Gaylord Nelson Distinguished Graduate Fellowship

Science Hall on the UW-Madison campus, home to the Geography Department, and the Nelson Institute.
Science Hall on the UW-Madison campus, home to the Nelson Institute for Environmental Studies.

This full fellowship is awarded to new or incoming Nelson Institute graduate students interested in environmental policy. It honors former Wisconsin governor and U.S. senator Gaylord Nelson, one of America’s most dedicated environmental leaders and the founder of Earth Day. The Nelson Fellowship was established by a combination of private donations and matching funds from the Wisconsin Distinguished Graduate Fellowship Program.

Throughout his career, Gaylord Nelson catalyzed environmental action. He helped develop policies, programs, regulations, public awareness events, and educational initiatives in response to potential and ongoing environmental problems brought forward by scientific communities

Gaylord Nelson served 18 years in the U.S. Senate and was twice elected governor of the State of Wisconsin. A winner of the Presidential Medal of Freedom, Senator Nelson was a major force in shaping U.S. environmental policy especially in protecting national forests, national parks and other public lands. He also was active on issues of population and sustainability.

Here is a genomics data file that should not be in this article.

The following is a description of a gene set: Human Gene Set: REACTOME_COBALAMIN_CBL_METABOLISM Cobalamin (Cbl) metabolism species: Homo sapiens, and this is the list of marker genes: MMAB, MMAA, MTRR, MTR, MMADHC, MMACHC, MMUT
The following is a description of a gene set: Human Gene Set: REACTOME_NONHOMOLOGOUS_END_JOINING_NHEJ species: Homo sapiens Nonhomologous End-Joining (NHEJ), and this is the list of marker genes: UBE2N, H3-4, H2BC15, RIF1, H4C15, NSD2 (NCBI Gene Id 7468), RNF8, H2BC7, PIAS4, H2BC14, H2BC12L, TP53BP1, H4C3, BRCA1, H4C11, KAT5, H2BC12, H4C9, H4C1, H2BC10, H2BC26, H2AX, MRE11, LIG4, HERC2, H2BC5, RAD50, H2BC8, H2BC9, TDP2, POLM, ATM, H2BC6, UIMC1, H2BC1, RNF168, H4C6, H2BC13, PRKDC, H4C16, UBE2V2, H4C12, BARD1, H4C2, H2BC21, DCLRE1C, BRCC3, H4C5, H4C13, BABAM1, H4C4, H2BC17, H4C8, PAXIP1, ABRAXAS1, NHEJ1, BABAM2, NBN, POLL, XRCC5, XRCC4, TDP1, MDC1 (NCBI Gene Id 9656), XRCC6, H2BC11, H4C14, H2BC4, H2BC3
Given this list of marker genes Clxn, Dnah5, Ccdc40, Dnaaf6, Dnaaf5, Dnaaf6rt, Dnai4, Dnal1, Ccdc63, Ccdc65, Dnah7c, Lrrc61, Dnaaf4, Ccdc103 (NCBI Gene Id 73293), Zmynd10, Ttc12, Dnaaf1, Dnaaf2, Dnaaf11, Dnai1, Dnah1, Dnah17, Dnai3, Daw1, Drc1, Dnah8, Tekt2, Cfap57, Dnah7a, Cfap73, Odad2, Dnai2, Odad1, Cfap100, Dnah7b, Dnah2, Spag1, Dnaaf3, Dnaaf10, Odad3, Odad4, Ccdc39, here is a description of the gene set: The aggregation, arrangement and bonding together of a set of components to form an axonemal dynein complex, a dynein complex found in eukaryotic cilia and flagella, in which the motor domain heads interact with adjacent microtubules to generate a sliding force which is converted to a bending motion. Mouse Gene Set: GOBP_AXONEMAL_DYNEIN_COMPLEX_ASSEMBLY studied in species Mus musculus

The Nelson Fellowship is provided to recognize the role of innovative research leading to actions designed to improve the environment or mitigate problems. Support is provided for students with an interest in research that potentially leads to broad-scale changes in environmental policy, including legal, regulatory or programmatic aspects.

For more information please visit our Nelson Legacy page.

The Gaylord Nelson Wisconsin Distinguished Graduate Fellowship in Environmental Policy provides a monthly stipend, tuition and fee remission and access to a small amount of flexible funds.


New and incoming graduate students in the Nelson Institute who are planning to prepare a thesis or dissertation, as well as incoming Water Resources Management students who plan to pursue a double degree with a program requiring a thesis, are eligible for consideration. Selection is based on:

  • academic merit
  • quality of proposal describing the environmental issue of interest
  • demonstrated likelihood of successful completion of a thesis project

Selection Process and Timetable

The chairs of the institute’s four graduate degree programs select the Nelson Fellow each year from new and incoming students in these programs based on their applications for admission. There is no separate application for this award, but students who enter the university in January and wish to be considered for this fellowship should submit a written request by February 1 to Jim Miller, Nelson Institute Academic Programs Office, 70 Science Hall. The recipient generally is notified in mid-March.